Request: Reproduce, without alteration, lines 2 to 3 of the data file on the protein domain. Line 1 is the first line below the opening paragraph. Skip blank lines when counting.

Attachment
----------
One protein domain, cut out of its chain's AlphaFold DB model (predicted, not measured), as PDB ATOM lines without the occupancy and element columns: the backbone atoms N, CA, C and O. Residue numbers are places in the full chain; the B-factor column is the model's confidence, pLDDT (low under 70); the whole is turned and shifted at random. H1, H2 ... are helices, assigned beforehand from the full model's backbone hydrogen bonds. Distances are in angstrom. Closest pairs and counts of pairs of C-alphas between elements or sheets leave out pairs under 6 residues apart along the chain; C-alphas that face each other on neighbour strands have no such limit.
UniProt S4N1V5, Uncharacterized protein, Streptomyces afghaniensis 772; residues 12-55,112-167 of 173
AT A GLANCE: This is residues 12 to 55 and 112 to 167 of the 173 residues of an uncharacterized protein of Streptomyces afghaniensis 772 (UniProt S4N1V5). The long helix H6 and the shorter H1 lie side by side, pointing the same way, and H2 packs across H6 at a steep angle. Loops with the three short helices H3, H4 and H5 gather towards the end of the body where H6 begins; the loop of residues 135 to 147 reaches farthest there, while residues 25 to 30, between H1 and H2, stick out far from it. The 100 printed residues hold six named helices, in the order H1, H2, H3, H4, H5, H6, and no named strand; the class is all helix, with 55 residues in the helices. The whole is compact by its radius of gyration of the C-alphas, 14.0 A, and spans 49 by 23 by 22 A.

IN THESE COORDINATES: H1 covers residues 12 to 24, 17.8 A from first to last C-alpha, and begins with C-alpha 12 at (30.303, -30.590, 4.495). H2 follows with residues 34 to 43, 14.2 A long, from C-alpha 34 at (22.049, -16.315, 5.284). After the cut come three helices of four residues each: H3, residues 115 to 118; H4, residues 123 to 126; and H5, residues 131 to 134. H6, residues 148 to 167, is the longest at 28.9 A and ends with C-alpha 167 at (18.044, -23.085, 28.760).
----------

AT A GLANCE: This is residues 12 to 55 and 112 to 167 of the 173 residues of an uncharacterized protein of Streptomyces afghaniensis 772 (UniProt S4N1V5). The long helix H6 and the shorter H1 lie side by side, pointing the same way, and H2 packs across H6 at a steep angle. Loops with the three short helices H3, H4 and H5 gather towards the end of the body where H6 begins; the loop of residues 135 to 147 reaches farthest there, while residues 25 to 30, between H1 and H2, stick out far from it. The 100 printed residues hold six named helices, in the order H1, H2, H3, H4, H5, H6, and no named strand; the class is all helix, with 55 residues in the helices. The whole is compact by its radius of gyration of the C-alphas, 14.0 A, and spans 49 by 23 by 22 A.

IN THESE COORDINATES: H1 covers residues 12 to 24, 17.8 A from first to last C-alpha, and begins with C-alpha 12 at (30.303, -30.590, 4.495). H2 follows with residues 34 to 43, 14.2 A long, from C-alpha 34 at (22.049, -16.315, 5.284). After the cut come three helices of four residues each: H3, residues 115 to 118; H4, residues 123 to 126; and H5, residues 131 to 134. H6, residues 148 to 167, is the longest at 28.9 A and ends with C-alpha 167 at (18.044, -23.085, 28.760).